Hidden in Gardiner’s Barns, a Piece of History
By L.A. McMahon
In our last issue, we promised to discuss some of Gardiner’s own old barn rehabs. Two of them are featured here, with another two to come in the next issue. It may provide insight into how and why these Gardiner residents took on the job of restoration, but also offers a glimpse of our history as a community. There is something inherently romantic about a barn, especially one that has weathered the storms of life and still stands strong to tell of it. The following barns are great examples of this:
Phillies Bridge Farm Project Barn:
First farmed in 1743, the Phillies Bridge Farm Project is, according to the Wallkill Valley Land Trust and the Open Space Institute, one of the oldest working farms in New York. Currently, the Phillies
Bridge Community Supported Agriculture Program serves one hundred families in the area and is a completely not-for-profit organization. The Phillies Bridge Farm team says the barn is “between 150 and 175 years old” (circa 1844-1869). To give an idea of what was going on in our area around that time, the first Gardiner town meeting was May 17, 1853, and the Bardavon Opera House in Poughkeepsie opened in 1869.
The farm team discussed this restoration for years, and they were finally able to act this year. There used to be a second barn on the property, but its condition was so poor it had to be demolished for safety reasons, which made saving the big gray barn even more important. Its many historic features include original hand-hewn beams that make up the central structure, with a silo on the inside, which is very unusual. For a long time, it was thought to have been built that way, but during the reconstruction it was determined that the original barn, with the silo on the outside, was expanded and the addition encompassed the silo.
In order to get the barn rehab off the ground and properly executed, Phillies Bridge asked for and received input from several experts. In the end, one of the original founders of the Phillies Bridge Farm Project, Dan Guenther, who also worked for many years as a general contractor, took on the work. He and his wife, Ann, as well as their small team, were able to do the job for a fraction of what it would have ordinarily cost. Clearly, they did an outstanding job.
Osborne Barn: José Moreno-Lacalle and Vals Osborne:
Tucked away on Crispell Lane, this barn is an example of a transitional form, somewhere between the classic Dutch-style barn and English traditions. The restoration was done in consultation with the New York State Division for Historic Restoration, in accordance with the New York State Historic Barn Rehabilitation Tax Credit Program we discussed in the last issue of The Gazette.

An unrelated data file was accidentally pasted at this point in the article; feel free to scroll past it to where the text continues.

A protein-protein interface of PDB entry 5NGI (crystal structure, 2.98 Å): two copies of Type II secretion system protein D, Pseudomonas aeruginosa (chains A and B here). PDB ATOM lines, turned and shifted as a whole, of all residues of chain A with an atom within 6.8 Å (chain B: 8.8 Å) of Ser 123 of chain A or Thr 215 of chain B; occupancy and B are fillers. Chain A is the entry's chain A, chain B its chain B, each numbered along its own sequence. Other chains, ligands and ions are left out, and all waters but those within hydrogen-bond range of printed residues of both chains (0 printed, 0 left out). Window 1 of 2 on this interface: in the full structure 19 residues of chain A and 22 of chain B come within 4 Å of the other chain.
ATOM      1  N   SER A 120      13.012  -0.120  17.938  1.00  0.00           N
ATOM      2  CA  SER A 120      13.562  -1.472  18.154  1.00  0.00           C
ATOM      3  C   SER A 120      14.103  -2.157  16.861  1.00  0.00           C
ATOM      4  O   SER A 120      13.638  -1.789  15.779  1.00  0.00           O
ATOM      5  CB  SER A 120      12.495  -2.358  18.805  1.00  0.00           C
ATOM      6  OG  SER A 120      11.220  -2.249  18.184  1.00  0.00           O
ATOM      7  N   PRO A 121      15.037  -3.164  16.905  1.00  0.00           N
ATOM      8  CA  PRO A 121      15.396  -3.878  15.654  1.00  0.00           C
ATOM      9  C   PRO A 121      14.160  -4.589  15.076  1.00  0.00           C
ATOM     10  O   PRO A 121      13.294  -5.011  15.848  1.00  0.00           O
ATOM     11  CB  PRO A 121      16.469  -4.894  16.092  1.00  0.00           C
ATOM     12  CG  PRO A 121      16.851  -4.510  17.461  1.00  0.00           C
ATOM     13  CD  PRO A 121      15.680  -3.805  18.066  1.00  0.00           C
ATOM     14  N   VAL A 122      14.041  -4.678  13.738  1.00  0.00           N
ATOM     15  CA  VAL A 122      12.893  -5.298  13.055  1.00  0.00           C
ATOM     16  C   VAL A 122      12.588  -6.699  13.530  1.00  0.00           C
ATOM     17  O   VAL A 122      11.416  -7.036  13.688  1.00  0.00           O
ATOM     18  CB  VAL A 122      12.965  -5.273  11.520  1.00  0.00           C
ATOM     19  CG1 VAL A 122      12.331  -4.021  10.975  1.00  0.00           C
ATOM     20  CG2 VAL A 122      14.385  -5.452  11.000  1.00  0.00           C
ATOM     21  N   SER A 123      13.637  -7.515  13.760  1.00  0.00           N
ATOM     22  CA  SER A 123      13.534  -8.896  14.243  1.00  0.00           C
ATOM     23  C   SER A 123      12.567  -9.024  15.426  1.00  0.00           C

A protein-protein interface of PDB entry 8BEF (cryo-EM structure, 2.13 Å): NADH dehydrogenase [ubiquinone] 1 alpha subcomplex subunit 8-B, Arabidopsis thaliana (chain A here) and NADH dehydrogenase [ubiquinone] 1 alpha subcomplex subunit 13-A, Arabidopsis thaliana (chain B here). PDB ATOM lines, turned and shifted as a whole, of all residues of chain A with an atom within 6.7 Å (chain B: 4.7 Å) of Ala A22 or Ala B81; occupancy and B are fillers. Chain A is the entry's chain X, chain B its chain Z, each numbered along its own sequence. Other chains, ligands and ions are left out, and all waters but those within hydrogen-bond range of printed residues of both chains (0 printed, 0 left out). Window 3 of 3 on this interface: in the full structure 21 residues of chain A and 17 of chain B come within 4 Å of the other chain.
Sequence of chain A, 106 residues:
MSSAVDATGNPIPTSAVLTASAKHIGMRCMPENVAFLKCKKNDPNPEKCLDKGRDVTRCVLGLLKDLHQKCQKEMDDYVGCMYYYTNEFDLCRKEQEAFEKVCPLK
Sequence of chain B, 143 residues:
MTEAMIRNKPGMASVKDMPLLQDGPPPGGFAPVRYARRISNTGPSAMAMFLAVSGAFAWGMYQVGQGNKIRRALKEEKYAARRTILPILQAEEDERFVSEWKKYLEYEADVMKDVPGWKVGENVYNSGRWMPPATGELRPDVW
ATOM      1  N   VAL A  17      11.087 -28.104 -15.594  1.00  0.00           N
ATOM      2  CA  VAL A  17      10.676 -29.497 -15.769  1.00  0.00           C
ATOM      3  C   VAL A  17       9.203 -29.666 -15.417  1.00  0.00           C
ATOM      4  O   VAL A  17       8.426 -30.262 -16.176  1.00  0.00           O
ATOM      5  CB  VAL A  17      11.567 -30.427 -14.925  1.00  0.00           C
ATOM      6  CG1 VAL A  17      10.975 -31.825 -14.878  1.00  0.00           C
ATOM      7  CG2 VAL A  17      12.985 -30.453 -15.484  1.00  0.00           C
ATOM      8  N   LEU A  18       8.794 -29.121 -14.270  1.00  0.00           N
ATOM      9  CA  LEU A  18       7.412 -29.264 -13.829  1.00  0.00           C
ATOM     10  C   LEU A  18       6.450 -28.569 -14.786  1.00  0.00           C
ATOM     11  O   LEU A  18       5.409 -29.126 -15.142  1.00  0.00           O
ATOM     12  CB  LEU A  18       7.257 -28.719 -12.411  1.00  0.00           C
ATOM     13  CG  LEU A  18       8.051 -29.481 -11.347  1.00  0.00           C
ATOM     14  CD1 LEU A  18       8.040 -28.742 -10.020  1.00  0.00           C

“1820” is inscribed on one of the overhead beams. The barn was built then, by Crines Jenkins, two years after his marriage to Rachel Hardenbergh, owner of the property located on the Hardenbergh’s Guildford patent in Gardiner. (For history buffs: Abraham Hardenberg was granted the Guilford Patent in 1743, the year the farm was established. Abraham was distantly related to the Johannes Hardenbergh of the Great Patent.)
In 1948, the barn was acquired by Vals’ parents, Letitia and Francis Echlin. Its many features, unique to the Dutch barn, include an almost square footprint on a stone foundation; a high, originally shingled, roof line; wide horizontal pine siding, and double-height doors on the south gable end. Huge oak posts and anchor beams divide the interior space into a central planked thrashing floor, with two aisle enclosures on either side for livestock and horses.
Vals and José dreamt of restoring the barn for years (a common theme amongst barn owners—this “dreaming” period). The before photos are impressive, showing the deplorable condition of the barn, with its leaking roofs, deteriorating sills & siding and sagging doors and windows. To obtain the considerable funds needed, they sold a property in New York and began work in 2016. The barn is now almost complete. A New York State tax credit against income also helped enormously in their case.
José and Vals supervised the project themselves and noted that, “Just to start, the barn had to be emptied of several levels of old hay and two feet of impacted manure.” Impacted manure is like rock, and had to be laboriously chipped out. Once that work was completed, a diverse group of craftsmen from various disciplines (framing, siding, roofing, painting, and window glazing) went to work.
When asked what personality trait helped them most in rehabbing their barn, they said, “nerves of steel.” Indeed.